Lebanon's Central Bank Governor Riad Salameh has slammed French prosecutors for issuing an arrest warrant against him, saying he would appeal against the decision.
Salameh made the remarks in a statement on Tuesday, after an international arrest warrant was issued earlier in the day following his failure to appear before French prosecutors to be questioned on corruption charges.
Salameh denounced as “a violation of law” the arrest warrant, vowing to challenge it by filing an appeal.
He also said the French investigative judge Aude Buresi has made a decision based on "presumptuous ideas," adding that "this is justice based on double standards."
Salameh, 72, was supposed to appear before French prosecutors on Tuesday as part of an ongoing European probe into the fortune he has amassed during three decades in the job.
A European judicial team from France, Germany and Luxembourg has been investigating a corruption probe into charges against Salameh and his associates, including illicit enrichment and laundering of $330 million.
Salameh has repeatedly denied the allegations.
Pierre-Olivier Sur, the French lawyer for Salameh, said French prosecutors didn’t follow the rules upon summoning him to France.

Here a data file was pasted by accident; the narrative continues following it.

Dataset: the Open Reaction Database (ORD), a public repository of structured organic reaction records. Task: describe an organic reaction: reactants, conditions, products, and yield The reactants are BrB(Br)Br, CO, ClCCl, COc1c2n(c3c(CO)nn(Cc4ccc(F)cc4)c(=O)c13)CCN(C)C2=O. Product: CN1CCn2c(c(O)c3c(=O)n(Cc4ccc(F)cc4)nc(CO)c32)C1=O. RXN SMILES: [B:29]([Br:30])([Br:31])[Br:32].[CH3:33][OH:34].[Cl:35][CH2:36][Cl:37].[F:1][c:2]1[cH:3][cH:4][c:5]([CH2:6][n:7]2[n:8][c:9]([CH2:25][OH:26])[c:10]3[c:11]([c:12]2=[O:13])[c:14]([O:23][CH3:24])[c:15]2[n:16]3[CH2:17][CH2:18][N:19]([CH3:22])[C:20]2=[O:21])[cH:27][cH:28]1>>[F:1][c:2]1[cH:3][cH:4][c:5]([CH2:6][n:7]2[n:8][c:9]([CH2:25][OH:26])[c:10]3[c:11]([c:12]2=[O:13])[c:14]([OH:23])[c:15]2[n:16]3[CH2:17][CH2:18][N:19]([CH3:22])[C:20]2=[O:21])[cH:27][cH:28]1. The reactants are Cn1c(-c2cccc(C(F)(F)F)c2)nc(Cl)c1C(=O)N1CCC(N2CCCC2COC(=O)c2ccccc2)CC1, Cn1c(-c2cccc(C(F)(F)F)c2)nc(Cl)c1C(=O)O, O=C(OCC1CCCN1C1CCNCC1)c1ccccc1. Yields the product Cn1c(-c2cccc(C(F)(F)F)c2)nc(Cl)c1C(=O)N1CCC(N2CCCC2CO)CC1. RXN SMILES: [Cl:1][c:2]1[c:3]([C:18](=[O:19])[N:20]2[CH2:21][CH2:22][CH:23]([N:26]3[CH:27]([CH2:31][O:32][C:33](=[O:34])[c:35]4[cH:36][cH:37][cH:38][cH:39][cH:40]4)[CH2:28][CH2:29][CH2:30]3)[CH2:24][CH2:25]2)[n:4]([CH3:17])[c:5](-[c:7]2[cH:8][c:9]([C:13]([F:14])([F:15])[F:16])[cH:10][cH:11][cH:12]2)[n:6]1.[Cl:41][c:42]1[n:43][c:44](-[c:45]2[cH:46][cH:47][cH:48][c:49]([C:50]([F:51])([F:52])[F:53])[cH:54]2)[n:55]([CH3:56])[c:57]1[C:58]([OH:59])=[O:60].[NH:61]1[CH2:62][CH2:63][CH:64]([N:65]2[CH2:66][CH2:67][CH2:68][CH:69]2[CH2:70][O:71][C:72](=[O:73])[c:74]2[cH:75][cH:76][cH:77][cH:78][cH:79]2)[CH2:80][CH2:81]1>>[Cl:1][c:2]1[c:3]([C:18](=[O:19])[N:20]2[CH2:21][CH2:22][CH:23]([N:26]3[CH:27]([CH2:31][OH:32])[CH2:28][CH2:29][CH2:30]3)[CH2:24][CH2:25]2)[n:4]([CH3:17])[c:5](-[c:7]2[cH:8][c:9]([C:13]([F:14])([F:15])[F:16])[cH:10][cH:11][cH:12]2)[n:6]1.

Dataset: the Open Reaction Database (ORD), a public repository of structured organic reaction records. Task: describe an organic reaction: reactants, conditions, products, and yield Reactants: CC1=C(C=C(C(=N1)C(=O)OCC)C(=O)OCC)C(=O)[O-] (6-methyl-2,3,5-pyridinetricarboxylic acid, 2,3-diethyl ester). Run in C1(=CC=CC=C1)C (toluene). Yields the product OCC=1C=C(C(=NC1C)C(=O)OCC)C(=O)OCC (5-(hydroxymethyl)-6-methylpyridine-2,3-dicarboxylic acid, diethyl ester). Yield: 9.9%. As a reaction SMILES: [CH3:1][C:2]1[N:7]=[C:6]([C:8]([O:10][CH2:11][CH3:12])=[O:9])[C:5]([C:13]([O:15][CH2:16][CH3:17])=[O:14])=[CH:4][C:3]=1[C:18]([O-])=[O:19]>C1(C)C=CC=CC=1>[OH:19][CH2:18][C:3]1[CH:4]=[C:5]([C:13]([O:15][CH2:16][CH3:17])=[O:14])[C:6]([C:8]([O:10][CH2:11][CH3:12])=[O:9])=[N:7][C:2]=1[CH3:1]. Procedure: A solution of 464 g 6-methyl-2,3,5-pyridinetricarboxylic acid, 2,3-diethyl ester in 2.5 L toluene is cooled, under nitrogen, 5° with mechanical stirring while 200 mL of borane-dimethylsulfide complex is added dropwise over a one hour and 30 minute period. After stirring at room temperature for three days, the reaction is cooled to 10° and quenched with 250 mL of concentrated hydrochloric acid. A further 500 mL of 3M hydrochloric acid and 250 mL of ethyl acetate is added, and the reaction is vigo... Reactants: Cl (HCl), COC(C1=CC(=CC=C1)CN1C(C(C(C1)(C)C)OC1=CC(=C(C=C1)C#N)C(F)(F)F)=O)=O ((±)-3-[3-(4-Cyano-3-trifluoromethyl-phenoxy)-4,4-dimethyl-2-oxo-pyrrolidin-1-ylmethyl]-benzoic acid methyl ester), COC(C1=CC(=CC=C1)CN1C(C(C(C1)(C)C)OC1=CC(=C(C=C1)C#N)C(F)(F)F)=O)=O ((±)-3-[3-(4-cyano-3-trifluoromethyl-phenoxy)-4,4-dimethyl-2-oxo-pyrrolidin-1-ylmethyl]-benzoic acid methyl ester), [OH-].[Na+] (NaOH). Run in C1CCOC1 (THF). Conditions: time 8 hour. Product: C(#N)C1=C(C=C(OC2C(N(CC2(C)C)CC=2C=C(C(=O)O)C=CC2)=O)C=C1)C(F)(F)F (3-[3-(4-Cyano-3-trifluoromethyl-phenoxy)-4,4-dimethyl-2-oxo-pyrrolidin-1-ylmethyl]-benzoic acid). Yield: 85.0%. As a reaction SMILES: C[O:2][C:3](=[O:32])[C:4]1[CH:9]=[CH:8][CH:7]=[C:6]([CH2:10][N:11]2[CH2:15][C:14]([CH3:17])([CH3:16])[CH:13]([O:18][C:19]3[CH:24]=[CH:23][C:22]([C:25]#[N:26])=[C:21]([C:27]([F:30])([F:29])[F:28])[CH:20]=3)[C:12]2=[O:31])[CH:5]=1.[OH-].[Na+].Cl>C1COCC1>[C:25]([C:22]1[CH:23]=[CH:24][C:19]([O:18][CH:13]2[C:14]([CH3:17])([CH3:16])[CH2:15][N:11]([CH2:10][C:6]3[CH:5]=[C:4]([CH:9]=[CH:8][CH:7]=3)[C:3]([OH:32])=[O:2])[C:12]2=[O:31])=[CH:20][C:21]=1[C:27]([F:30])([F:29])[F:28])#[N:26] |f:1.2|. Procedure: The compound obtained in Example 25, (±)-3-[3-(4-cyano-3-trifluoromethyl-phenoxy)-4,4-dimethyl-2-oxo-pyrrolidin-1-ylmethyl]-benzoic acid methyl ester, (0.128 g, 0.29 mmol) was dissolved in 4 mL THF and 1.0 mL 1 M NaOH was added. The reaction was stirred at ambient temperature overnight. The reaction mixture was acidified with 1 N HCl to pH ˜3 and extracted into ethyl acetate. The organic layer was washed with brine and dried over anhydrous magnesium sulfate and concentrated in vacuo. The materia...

"By having notified the summons less than 10 days before the scheduled date of the interrogation, the rules were not respected," he said, adding, "The summons is therefore null and void."
A senior judicial source also said Lebanon's judiciary was unable to deliver the summons to attend the Paris hearing as it was addressed to Salameh at the central bank and he was unavailable to receive it.
Salameh’s whereabouts were not known Tuesday and the central bank did not immediately respond to requests for comment on his failure to show up in Paris.
The date for Tuesday’s hearing was set last month and Lebanon lifted a travel ban on Salameh, who is also being investigated at home.
In the probe in Lebanon, Beirut’s Public Prosecutor Raja Hamoush charged Salameh, his brother and a close associate with corruption in late February, including embezzling public funds, forgery, illicit enrichment, money-laundering and violation of tax laws.
Defense lawyers representing Salameh, his brother and his former assistant Marianne Hoayek have already submitted an objection to Lebanon's judiciary over the French case, saying France should not be allowed to try a case already being investigated in Lebanon.
Salameh’s lawyers accuse the European investigators of “violating Lebanon’s sovereignty” and want them to “permanently suspend” their investigation.
Salameh’s term ends in July, and while there is no apparent successor, the longtime governor has said in television interviews that he plans to step down.
The governor of Lebanon's central bank holds French citizenship and such accusations could culminate in his arrest upon return to France.